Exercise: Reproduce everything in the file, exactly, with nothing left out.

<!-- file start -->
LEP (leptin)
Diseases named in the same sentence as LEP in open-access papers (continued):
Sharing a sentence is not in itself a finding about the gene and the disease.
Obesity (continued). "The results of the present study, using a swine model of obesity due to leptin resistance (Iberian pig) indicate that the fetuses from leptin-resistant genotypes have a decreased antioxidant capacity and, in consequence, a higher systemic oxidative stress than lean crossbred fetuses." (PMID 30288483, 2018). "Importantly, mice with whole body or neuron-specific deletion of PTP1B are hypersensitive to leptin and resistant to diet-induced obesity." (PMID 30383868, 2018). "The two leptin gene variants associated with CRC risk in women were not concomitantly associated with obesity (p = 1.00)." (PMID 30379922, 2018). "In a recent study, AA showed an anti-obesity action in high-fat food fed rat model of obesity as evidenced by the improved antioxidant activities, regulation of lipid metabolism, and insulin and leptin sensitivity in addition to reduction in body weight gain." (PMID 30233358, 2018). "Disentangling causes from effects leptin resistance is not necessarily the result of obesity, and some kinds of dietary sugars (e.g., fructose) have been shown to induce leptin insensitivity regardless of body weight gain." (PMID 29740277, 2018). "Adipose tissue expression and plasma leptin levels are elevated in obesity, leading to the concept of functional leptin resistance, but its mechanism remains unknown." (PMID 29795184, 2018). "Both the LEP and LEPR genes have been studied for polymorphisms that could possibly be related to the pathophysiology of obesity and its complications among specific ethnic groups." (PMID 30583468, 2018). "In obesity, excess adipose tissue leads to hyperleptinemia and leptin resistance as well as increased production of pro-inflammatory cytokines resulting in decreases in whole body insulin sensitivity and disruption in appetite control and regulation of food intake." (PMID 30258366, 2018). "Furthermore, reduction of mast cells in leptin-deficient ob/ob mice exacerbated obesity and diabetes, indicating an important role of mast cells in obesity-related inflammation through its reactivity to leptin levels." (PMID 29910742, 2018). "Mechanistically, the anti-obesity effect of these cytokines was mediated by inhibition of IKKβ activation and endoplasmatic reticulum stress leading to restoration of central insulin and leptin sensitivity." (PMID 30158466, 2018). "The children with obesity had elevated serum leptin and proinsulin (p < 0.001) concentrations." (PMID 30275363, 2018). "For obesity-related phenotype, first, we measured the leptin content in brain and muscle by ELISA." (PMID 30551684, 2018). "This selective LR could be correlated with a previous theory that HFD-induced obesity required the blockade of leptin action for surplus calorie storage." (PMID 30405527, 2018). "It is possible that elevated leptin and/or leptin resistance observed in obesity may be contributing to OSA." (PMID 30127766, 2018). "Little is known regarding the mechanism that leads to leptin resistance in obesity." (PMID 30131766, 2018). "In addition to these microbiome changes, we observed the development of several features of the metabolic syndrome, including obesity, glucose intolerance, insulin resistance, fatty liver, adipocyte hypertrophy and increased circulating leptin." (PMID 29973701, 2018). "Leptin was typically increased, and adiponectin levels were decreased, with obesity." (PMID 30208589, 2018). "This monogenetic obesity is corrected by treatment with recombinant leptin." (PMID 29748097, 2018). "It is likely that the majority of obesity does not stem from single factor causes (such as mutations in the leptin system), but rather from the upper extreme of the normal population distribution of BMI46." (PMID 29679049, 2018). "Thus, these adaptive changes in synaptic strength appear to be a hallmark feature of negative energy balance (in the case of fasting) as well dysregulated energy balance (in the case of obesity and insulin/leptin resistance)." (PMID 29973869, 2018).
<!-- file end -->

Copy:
LEP (leptin)
Diseases named in the same sentence as LEP in open-access papers (continued):
Sharing a sentence is not in itself a finding about the gene and the disease.
Obesity (continued). "The results of the present study, using a swine model of obesity due to leptin resistance (Iberian pig) indicate that the fetuses from leptin-resistant genotypes have a decreased antioxidant capacity and, in consequence, a higher systemic oxidative stress than lean crossbred fetuses." (PMID 30288483, 2018). "Importantly, mice with whole body or neuron-specific deletion of PTP1B are hypersensitive to leptin and resistant to diet-induced obesity." (PMID 30383868, 2018). "The two leptin gene variants associated with CRC risk in women were not concomitantly associated with obesity (p = 1.00)." (PMID 30379922, 2018). "In a recent study, AA showed an anti-obesity action in high-fat food fed rat model of obesity as evidenced by the improved antioxidant activities, regulation of lipid metabolism, and insulin and leptin sensitivity in addition to reduction in body weight gain." (PMID 30233358, 2018). "Disentangling causes from effects leptin resistance is not necessarily the result of obesity, and some kinds of dietary sugars (e.g., fructose) have been shown to induce leptin insensitivity regardless of body weight gain." (PMID 29740277, 2018). "Adipose tissue expression and plasma leptin levels are elevated in obesity, leading to the concept of functional leptin resistance, but its mechanism remains unknown." (PMID 29795184, 2018). "Both the LEP and LEPR genes have been studied for polymorphisms that could possibly be related to the pathophysiology of obesity and its complications among specific ethnic groups." (PMID 30583468, 2018). "In obesity, excess adipose tissue leads to hyperleptinemia and leptin resistance as well as increased production of pro-inflammatory cytokines resulting in decreases in whole body insulin sensitivity and disruption in appetite control and regulation of food intake." (PMID 30258366, 2018). "Furthermore, reduction of mast cells in leptin-deficient ob/ob mice exacerbated obesity and diabetes, indicating an important role of mast cells in obesity-related inflammation through its reactivity to leptin levels." (PMID 29910742, 2018). "Mechanistically, the anti-obesity effect of these cytokines was mediated by inhibition of IKKβ activation and endoplasmatic reticulum stress leading to restoration of central insulin and leptin sensitivity." (PMID 30158466, 2018). "The children with obesity had elevated serum leptin and proinsulin (p < 0.001) concentrations." (PMID 30275363, 2018). "For obesity-related phenotype, first, we measured the leptin content in brain and muscle by ELISA." (PMID 30551684, 2018). "This selective LR could be correlated with a previous theory that HFD-induced obesity required the blockade of leptin action for surplus calorie storage." (PMID 30405527, 2018). "It is possible that elevated leptin and/or leptin resistance observed in obesity may be contributing to OSA." (PMID 30127766, 2018). "Little is known regarding the mechanism that leads to leptin resistance in obesity." (PMID 30131766, 2018). "In addition to these microbiome changes, we observed the development of several features of the metabolic syndrome, including obesity, glucose intolerance, insulin resistance, fatty liver, adipocyte hypertrophy and increased circulating leptin." (PMID 29973701, 2018). "Leptin was typically increased, and adiponectin levels were decreased, with obesity." (PMID 30208589, 2018). "This monogenetic obesity is corrected by treatment with recombinant leptin." (PMID 29748097, 2018). "It is likely that the majority of obesity does not stem from single factor causes (such as mutations in the leptin system), but rather from the upper extreme of the normal population distribution of BMI46." (PMID 29679049, 2018). "Thus, these adaptive changes in synaptic strength appear to be a hallmark feature of negative energy balance (in the case of fasting) as well dysregulated energy balance (in the case of obesity and insulin/leptin resistance)." (PMID 29973869, 2018).